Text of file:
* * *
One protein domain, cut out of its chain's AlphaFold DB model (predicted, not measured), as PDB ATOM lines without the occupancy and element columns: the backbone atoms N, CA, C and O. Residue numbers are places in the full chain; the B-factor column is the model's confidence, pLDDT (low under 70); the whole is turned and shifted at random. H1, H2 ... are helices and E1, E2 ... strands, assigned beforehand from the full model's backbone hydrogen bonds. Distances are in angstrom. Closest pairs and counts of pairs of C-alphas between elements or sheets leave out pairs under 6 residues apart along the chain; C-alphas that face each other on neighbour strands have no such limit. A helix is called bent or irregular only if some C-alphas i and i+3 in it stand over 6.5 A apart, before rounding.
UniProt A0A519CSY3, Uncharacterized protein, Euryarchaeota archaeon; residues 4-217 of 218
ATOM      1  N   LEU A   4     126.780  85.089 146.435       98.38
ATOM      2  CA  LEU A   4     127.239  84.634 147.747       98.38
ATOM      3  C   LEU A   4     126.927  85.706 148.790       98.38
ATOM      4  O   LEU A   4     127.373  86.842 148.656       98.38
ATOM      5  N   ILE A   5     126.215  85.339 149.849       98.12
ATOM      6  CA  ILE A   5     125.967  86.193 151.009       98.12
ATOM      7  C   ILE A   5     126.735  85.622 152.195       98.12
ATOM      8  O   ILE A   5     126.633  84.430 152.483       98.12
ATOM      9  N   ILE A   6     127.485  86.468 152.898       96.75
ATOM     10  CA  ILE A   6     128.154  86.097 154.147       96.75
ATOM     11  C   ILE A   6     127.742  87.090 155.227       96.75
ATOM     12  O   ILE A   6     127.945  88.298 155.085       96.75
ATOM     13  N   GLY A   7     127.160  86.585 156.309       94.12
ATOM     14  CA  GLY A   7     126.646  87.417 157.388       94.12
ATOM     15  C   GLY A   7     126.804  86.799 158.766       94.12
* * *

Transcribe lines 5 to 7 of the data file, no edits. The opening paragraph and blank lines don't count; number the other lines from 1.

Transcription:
ATOM      4  O   LEU A   4     127.373  86.842 148.656       98.38
ATOM      5  N   ILE A   5     126.215  85.339 149.849       98.12
ATOM      6  CA  ILE A   5     125.967  86.193 151.009       98.12